Let's talk bilge pumps....

Discussion in 'Boat Yard Basics' started by TomFL, Nov 15, 2009.

  1. TomFL

    TomFL Well-Known Member

    Somewhere on here I thought there was a post discussing what brand bilge pump forum members liked, and I can't find it.

    I have a unique need with the tunnel hull; I need two bilge pumps, one for each side. I'm thinking about getting the ones with the built-in float switch so each side can turn on independently in case of a water intrusion problem.

    Can I rig them both to the same through-hull fitting without the flow from one side back-flowing through the other pump that's not on? Or would it be best to run each to a through-hull?

    -T
     
  2. mark_gardner

    mark_gardner I Love microskiff.com!

    not sure about the backflow question but one thing comes to mind that if both turned on ( lets say you get swamped by some old geezer driving is pleasure cruiser too fast  :eek: :mad: ) would the size of the pipe and thru hull fitting be large enough to handle the volume of water created by 2 pumps clicking on? i have 2 thru hull fittings on the f &f . one for the bilge pump and the other was for a live well drain which is no longer being used so i might add an additional bilge pump just in case. definitely like the peace of mind of a float switch  :cool:
     

  3. TomFL

    TomFL Well-Known Member

    Yes, that would have to be thought out as well, good point.

    Thanks

    -T
     
  4. Brett

    Brett > PRO STAFF <

    http://www.microskiff.com/cgi-bin/yabb2/YaBB.pl?num=1240344015
     
  5. The_Skiff_Shop

    The_Skiff_Shop Well-Known Member

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    If I remember correctly those hulls are self bailing and the bilge does not take on much water.  If that's the case I would go with a couple of rule 500's, one each side with independent systems including the discharges.  Shorter runs allow the pump to work with less effort. ;)  If she is not self bailing, I would go with 1100 rule's.

    You only need automatics if you are ever going to leave the boat in the water unattended, even for one night.  One storm can sink a boat.  We replace the built in auto's on a regular basis so I suggest float switches if you have the room to mount them.  I'm putting an 1100 built in auto in my SUV because my well is not large enough for an 1100 and a float switch.  I can also swap and warranty the auto just by running to the shop 24/7 but I will probably be inclined to carry a on spare on extended trips where we do not return to the ramp for several days.  I have another option of mounting a redundant pump about an 1" higher and may elect to go that route. Just be aware the auto's are prone to failure.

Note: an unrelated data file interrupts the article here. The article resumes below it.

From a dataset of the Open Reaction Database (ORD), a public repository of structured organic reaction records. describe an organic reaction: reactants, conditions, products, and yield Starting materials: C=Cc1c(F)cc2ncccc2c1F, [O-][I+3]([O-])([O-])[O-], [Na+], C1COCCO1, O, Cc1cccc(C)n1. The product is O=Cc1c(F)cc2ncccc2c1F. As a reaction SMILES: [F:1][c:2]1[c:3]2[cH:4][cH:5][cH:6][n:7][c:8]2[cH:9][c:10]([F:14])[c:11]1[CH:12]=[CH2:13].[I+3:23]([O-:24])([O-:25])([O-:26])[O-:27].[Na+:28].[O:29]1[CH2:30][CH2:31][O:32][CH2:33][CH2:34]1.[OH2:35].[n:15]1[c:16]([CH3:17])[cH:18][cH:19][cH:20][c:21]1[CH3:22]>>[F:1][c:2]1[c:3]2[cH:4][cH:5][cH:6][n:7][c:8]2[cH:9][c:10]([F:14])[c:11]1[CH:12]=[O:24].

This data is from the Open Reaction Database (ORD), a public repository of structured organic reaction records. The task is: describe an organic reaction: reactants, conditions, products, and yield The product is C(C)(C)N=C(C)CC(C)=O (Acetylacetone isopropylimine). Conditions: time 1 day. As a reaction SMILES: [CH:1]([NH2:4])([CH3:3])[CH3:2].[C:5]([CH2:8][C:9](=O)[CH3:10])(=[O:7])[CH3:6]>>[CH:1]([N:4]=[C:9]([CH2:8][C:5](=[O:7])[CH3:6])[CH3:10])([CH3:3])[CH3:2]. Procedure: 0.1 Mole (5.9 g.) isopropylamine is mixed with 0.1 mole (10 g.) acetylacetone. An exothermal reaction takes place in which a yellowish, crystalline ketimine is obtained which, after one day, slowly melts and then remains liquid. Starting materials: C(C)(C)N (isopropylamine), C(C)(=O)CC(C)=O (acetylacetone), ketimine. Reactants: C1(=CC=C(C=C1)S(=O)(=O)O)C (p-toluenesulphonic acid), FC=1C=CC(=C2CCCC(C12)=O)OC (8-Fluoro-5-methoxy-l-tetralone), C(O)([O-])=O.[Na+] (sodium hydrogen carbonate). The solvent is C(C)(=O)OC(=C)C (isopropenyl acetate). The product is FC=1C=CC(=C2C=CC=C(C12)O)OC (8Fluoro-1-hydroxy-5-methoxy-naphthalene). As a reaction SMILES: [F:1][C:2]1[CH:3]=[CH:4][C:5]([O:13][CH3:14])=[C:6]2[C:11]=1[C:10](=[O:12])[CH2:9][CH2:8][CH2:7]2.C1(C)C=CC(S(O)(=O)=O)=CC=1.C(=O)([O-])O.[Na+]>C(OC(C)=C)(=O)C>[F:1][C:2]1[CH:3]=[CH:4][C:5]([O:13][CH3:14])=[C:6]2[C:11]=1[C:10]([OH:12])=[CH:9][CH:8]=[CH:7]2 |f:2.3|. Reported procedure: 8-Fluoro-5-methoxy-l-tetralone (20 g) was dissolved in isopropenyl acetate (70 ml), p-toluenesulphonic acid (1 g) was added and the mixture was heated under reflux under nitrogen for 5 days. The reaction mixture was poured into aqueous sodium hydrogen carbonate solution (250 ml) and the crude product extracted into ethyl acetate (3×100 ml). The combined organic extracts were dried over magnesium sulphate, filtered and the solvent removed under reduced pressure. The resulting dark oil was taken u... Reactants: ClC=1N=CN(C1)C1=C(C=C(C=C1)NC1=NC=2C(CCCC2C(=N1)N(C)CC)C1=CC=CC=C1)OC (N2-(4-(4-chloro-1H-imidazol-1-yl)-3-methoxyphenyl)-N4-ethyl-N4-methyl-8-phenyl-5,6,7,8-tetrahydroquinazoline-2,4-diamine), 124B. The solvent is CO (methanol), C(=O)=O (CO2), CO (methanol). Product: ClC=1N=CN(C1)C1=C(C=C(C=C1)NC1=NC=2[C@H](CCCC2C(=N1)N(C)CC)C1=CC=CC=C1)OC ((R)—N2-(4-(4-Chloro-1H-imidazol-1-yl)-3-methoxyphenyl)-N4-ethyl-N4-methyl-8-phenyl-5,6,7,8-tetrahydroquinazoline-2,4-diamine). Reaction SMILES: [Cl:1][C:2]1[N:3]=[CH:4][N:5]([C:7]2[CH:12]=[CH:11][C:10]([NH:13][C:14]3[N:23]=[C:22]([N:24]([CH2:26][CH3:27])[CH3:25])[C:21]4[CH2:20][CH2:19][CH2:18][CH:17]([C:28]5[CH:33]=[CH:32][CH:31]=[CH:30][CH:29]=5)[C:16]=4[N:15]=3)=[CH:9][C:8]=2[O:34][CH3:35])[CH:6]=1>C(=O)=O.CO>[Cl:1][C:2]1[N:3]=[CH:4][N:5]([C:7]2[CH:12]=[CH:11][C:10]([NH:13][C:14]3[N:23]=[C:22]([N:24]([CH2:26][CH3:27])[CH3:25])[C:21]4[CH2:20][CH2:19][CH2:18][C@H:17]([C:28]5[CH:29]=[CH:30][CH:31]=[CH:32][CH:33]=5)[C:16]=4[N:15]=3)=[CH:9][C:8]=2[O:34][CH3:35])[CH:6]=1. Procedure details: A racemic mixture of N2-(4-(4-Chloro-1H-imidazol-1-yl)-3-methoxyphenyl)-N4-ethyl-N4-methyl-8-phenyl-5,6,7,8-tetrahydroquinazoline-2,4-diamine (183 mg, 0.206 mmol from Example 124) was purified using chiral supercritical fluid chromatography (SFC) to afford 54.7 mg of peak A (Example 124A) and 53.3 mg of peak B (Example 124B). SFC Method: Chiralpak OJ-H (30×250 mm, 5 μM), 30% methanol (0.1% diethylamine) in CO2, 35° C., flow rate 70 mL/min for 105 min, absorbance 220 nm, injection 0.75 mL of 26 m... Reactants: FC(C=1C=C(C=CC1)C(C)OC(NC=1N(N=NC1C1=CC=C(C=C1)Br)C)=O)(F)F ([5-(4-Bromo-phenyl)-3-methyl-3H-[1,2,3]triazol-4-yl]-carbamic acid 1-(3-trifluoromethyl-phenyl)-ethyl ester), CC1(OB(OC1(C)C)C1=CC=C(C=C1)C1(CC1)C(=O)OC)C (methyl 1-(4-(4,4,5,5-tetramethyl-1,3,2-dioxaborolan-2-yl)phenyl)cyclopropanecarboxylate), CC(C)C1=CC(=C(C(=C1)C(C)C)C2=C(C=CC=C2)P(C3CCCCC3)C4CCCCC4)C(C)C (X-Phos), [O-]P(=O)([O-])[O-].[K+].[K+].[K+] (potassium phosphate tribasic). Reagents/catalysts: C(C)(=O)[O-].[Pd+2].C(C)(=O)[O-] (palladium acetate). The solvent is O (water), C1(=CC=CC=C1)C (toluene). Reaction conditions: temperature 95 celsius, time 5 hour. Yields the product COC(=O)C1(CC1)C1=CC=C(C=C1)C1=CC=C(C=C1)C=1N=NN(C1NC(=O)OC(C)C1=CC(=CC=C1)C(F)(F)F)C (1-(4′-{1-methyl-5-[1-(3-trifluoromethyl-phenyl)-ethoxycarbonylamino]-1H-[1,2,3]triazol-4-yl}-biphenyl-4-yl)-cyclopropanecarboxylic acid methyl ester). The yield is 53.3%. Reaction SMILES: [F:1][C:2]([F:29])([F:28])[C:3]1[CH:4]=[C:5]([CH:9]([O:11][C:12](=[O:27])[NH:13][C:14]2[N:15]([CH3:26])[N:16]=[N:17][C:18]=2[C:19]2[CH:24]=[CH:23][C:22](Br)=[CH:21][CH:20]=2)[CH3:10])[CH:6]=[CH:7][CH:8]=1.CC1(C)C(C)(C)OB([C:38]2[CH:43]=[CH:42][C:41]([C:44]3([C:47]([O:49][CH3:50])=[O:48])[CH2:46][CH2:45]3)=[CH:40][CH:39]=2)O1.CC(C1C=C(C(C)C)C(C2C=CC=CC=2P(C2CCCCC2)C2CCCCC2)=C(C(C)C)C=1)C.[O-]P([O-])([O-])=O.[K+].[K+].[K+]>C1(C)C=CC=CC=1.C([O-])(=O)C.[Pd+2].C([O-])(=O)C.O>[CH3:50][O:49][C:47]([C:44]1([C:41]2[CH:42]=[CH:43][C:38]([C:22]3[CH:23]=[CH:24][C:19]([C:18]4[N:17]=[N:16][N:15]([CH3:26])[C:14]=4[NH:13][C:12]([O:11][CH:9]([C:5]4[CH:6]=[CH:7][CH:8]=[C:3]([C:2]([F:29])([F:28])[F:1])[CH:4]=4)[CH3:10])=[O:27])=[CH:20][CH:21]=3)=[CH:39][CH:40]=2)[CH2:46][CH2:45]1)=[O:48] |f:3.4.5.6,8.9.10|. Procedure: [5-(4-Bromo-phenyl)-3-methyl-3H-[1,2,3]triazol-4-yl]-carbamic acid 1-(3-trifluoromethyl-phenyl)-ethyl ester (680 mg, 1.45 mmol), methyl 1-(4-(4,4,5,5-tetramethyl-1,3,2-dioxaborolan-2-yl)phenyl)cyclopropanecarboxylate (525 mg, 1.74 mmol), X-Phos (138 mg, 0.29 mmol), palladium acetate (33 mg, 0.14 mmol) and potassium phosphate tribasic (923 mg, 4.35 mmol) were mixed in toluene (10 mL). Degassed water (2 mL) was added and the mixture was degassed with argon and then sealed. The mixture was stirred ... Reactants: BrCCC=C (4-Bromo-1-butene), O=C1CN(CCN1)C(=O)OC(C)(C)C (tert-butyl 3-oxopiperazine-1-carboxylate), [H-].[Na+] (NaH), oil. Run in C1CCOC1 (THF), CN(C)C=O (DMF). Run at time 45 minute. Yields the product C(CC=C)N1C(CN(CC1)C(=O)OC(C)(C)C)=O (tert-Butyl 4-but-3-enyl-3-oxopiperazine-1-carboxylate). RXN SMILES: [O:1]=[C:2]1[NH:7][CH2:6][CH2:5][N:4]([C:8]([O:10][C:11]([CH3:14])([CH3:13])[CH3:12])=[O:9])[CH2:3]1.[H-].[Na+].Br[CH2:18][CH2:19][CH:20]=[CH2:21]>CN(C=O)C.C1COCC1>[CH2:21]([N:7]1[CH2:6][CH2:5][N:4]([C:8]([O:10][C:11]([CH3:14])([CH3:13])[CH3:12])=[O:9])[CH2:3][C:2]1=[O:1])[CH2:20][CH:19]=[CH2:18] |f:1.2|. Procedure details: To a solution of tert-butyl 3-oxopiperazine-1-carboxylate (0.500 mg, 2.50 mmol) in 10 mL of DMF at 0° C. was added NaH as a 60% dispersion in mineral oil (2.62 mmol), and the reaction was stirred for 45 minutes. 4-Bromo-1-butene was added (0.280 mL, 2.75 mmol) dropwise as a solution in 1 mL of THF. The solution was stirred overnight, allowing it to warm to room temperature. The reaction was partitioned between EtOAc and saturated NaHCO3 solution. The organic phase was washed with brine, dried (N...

6. firecat1981

    firecat1981 BBA Counselor

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    you can't use one thu-hull for 2 pumps, the pipe size will be way to resrictive and the friction loss will only allow enough water flow equal to one of the pumps. you's be better off going with 2 totally separate systems.
    as said above the ones with build in float switches seem to fail more oftem then the ones that are seperate. I've been using the Attwood Tsunami pumps from walmart for a few years now in my old gheenoe with no issues, I now have 3 of them on my new boat (1 for the bilge with a float switch and 2 for the livewell). The bueaty of them is they are cartrige based so when a pump fails you just replace the cartrige instead of the whole housing. As an added bonus the cartrige is cheap, I think $12 for a 500gph.
     
  7. Un-shore

    Un-shore Well-Known Member

    Johnson pumps come with a check valve option for this use. It does restrict the the flow slightly but not that much. the size of the hose is a restriction but that only increases the velocity of the water more and slightly decreases the gpm. so for your intended use go with a little bigger pump, check valves, and one through hull fitting IMO.